Fewer than 6% of millennials believe online ads are credible. In the digital marketing world, that’s a tough pill to swallow. Consumers are skeptical about brands and the stories they tell, that much is known. That’s why the money spent on influencers has gone up so much in recent years. Traditional influencers told their friends and family about great products and services over the dinner table or at gatherings. The digital equivalent of that is an influencer having a robust social following for whatever reason, whether it be she is good at taking pictures, he has a unique flair for food prep, or she just happens to be a social butterfly. These influencers are the ones you want on your side because they help elevate conversion rates 3x-10x. But, it isn’t easy. Liz Hawks of FleishmanHillard and Amy Merchant of Hallmark went through some tips for engaging influencers at a recent American Marketing Association Kansas City lunch. Find a Good Fit When thinking about using influencers, you have to work to find a good fit. For Hallmark, they were focusing…

Gift Cards

Build Your Brand Through Gift Cards

At the Blackhawk Summit, Blackhawk CEO Talbott Roche’s Summit opening talk revolved around Branded Value and she often referred back to a study Blackhawk recently conducted on it. If you aren’t sure what that is, Blackhawk defined it in their study as “a branded object of value that can be accepted in payment or exchange for another product or value”. For independent retailers, branded value gift cards are the ones with your store’s name on them. While Roche was talking more broadly to card partners and retailers who could have their cards sold through the Blackhawk Network, many of the ideas she mentioned applied to small, independent retailers looking at custom gift cards as well. Cards with your brand’s name on them give customers the opportunity to gift an experience in your store. Whether that customer likes you store because you are right on price, customer service, or product assortment, offering a gift card branded for you helps your customers encourage their friends and family to visit your store. Blackhawk’s research showed 91% of people trust their favorite brand somewhat…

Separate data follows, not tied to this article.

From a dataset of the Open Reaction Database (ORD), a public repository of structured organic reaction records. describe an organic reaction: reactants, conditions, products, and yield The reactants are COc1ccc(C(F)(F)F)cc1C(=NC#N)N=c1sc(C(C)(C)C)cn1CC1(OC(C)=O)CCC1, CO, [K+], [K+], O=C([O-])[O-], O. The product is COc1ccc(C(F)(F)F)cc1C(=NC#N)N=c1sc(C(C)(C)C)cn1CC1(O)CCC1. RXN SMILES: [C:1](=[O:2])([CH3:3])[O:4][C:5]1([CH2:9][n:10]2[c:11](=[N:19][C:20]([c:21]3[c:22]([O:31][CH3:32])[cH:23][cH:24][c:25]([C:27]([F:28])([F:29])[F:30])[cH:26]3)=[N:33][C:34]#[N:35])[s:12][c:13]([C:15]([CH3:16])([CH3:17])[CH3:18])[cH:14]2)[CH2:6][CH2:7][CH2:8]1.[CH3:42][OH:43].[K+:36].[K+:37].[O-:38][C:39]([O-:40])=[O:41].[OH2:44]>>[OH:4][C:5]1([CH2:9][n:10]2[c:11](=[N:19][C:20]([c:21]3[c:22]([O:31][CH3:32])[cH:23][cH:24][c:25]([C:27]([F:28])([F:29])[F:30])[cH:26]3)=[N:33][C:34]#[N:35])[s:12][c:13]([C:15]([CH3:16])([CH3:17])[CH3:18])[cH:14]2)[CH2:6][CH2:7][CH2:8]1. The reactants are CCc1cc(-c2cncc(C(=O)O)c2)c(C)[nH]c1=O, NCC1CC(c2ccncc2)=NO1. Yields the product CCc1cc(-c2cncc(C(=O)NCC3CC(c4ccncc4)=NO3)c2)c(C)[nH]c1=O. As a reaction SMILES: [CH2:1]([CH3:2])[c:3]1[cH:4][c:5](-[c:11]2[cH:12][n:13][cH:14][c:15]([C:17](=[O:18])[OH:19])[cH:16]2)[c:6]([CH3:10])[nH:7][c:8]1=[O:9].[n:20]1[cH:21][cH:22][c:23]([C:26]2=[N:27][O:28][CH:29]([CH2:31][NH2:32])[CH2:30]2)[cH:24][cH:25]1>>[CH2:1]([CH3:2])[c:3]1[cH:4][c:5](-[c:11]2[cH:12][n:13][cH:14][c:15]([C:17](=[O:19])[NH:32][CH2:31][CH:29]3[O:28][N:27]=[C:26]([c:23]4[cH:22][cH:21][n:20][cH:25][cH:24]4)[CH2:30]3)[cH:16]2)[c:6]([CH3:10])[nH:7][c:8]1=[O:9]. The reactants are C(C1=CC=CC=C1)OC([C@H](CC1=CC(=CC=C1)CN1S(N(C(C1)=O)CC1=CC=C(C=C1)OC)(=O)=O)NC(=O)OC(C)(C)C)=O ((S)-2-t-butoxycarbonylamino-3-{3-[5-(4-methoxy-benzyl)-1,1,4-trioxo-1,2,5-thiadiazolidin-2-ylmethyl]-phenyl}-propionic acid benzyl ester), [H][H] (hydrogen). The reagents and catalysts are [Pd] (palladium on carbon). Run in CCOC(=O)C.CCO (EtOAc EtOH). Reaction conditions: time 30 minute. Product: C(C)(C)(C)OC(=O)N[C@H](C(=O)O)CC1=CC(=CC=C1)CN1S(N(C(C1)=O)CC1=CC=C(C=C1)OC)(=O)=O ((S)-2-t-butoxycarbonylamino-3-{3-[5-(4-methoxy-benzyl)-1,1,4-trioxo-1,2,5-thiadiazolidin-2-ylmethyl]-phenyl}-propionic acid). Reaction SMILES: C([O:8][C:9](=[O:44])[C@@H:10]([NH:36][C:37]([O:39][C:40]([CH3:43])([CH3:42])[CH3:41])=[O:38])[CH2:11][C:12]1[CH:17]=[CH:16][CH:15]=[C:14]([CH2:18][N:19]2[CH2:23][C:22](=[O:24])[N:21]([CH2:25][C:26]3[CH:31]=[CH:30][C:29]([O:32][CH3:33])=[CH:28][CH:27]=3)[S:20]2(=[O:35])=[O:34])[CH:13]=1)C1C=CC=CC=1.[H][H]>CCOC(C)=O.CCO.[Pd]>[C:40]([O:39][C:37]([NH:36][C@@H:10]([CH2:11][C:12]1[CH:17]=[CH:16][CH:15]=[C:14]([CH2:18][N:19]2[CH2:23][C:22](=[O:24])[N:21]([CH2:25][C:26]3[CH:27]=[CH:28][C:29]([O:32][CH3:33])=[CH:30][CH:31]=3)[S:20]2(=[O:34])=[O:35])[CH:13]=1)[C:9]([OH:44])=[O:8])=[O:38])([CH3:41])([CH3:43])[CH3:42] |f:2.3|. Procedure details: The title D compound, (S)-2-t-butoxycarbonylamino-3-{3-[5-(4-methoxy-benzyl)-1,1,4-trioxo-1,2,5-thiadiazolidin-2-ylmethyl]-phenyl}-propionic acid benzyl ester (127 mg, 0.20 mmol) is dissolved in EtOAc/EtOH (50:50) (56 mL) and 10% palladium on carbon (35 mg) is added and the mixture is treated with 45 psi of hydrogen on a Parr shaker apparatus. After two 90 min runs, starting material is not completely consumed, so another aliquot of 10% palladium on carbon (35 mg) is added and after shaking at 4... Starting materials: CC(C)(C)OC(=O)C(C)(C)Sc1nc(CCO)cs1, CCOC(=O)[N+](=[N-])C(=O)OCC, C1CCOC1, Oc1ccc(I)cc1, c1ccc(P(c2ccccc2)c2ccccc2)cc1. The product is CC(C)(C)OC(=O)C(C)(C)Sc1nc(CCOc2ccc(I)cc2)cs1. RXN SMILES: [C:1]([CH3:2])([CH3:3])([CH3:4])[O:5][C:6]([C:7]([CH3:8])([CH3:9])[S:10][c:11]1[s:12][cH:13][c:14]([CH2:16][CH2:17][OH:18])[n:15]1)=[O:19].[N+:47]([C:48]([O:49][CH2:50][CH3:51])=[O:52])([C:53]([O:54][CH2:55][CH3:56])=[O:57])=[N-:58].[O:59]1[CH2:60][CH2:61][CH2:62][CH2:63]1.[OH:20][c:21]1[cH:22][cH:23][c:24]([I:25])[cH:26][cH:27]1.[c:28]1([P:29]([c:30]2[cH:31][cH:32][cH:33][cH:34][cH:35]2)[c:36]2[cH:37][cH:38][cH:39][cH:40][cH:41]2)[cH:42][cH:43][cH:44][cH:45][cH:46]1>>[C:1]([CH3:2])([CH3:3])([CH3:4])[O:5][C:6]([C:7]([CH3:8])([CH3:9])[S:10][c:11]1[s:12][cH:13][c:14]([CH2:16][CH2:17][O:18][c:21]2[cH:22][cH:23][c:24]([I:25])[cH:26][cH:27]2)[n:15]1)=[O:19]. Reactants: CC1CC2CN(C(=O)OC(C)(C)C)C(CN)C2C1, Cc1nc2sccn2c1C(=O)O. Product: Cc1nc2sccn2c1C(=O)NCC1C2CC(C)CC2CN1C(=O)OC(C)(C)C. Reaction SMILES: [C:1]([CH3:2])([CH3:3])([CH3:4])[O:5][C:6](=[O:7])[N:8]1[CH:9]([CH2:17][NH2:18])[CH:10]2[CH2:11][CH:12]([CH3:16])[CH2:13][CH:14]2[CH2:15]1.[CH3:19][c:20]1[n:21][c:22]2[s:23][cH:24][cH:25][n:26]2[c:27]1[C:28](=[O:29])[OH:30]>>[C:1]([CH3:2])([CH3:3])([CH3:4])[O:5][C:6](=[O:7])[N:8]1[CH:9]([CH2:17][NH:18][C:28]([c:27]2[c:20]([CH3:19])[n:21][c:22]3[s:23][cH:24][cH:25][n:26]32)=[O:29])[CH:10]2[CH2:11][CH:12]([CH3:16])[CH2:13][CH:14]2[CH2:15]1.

Presenter on stage at Blackhawk Network Summit

Inside the Blackhawk Network Summit

Each year, Blackhawk Network holds a Summit. At this Summit, the companies who sell gift cards through Blackhawk’s network and the retailers who sell those gift cards get together to talk about the state of the gift card industry, what’s new, and how it can continue to grow. For the past five years, AWG has attended this Summit to represent the approximately 1,100 store locations on the 3rd-party gift card program. The most recent Summit was held May 1-3, 2017. AWG Corporate Marketing Manager, Kate Favrow, and AWG In-Store Marketing Supervisor, Bryan Wright, were present at the event. They had 17 one-on-one meetings with card partners including Google Play, Apple, Domino’s, Best Buy, Petsmart, GameStop, and Bass Pro Shop, just to name a few. During these meetings, the AWG team presented promotional opportunities to the card partners. In the latter half of 2017, AWG Marketing will be running everyday awareness campaigns, including one solely focused on the big birthday month of September, a Back to School buy/get promotion, a Black Friday buy/get promotion, and a Holiday shipper. These promotions have…

Brainstorm notes of elements that contribute to a brand.

Branding Strategies for Consumer Engagement

As marketers, our most notable objective is to engage with consumers. While that sounds nice, it is often a pretty difficult objective to excel at consistently. Consumers are fickle, their attention is being pulled a million different ways, and our message may one day be their priority, but the next day may not. One way to cut through the clutter is to deliver a recognizable brand experience. At a recent Kansas City Direct Marketing Association luncheon, Darryl Mattox from Gragg Advertising and Julie Pinedo from Guadalupe Centers talked about how a rebranding project led to more consumer engagement. Conduct Surveys The first step of the rebranding project was to conduct a consumer survey. This survey was to all Guadalupe Centers stakeholders and delivered in both online and printed form and in Spanish and in English to ensure equitable participation. While the survey asked for specific feedback, it also gave the team the opportunity to take the temperature of others on the rebranding project and see what opposition they might face along the way. There were five consumer survey best practices…